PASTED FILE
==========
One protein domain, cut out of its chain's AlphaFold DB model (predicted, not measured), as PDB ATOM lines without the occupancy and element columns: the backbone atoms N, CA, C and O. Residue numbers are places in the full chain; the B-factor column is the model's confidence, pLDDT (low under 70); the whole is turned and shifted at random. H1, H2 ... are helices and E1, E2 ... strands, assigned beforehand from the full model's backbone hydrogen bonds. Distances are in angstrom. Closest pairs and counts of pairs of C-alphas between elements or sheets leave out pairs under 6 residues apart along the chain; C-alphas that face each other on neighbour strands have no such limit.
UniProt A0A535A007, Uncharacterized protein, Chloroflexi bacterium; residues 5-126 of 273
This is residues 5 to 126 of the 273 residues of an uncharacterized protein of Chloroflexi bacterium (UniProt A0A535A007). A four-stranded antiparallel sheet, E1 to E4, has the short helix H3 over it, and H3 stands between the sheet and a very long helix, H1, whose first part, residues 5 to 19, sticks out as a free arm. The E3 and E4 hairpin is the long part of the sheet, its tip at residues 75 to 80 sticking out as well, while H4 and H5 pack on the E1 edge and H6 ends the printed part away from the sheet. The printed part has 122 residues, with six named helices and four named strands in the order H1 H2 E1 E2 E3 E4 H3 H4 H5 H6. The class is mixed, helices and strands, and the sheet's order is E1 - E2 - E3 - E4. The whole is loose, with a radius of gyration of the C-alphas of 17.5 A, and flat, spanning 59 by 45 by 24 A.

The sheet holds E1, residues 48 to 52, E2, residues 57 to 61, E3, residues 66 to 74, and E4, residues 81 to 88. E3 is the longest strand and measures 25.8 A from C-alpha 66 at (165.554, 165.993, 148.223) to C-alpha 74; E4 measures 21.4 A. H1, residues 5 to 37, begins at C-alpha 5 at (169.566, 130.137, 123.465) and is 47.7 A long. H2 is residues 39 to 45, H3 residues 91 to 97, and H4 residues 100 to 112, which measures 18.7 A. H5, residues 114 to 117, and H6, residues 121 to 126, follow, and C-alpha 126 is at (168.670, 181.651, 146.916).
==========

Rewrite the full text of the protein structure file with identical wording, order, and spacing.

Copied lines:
One protein domain, cut out of its chain's AlphaFold DB model (predicted, not measured), as PDB ATOM lines without the occupancy and element columns: the backbone atoms N, CA, C and O. Residue numbers are places in the full chain; the B-factor column is the model's confidence, pLDDT (low under 70); the whole is turned and shifted at random. H1, H2 ... are helices and E1, E2 ... strands, assigned beforehand from the full model's backbone hydrogen bonds. Distances are in angstrom. Closest pairs and counts of pairs of C-alphas between elements or sheets leave out pairs under 6 residues apart along the chain; C-alphas that face each other on neighbour strands have no such limit.
UniProt A0A535A007, Uncharacterized protein, Chloroflexi bacterium; residues 5-126 of 273
This is residues 5 to 126 of the 273 residues of an uncharacterized protein of Chloroflexi bacterium (UniProt A0A535A007). A four-stranded antiparallel sheet, E1 to E4, has the short helix H3 over it, and H3 stands between the sheet and a very long helix, H1, whose first part, residues 5 to 19, sticks out as a free arm. The E3 and E4 hairpin is the long part of the sheet, its tip at residues 75 to 80 sticking out as well, while H4 and H5 pack on the E1 edge and H6 ends the printed part away from the sheet. The printed part has 122 residues, with six named helices and four named strands in the order H1 H2 E1 E2 E3 E4 H3 H4 H5 H6. The class is mixed, helices and strands, and the sheet's order is E1 - E2 - E3 - E4. The whole is loose, with a radius of gyration of the C-alphas of 17.5 A, and flat, spanning 59 by 45 by 24 A.

The sheet holds E1, residues 48 to 52, E2, residues 57 to 61, E3, residues 66 to 74, and E4, residues 81 to 88. E3 is the longest strand and measures 25.8 A from C-alpha 66 at (165.554, 165.993, 148.223) to C-alpha 74; E4 measures 21.4 A. H1, residues 5 to 37, begins at C-alpha 5 at (169.566, 130.137, 123.465) and is 47.7 A long. H2 is residues 39 to 45, H3 residues 91 to 97, and H4 residues 100 to 112, which measures 18.7 A. H5, residues 114 to 117, and H6, residues 121 to 126, follow, and C-alpha 126 is at (168.670, 181.651, 146.916).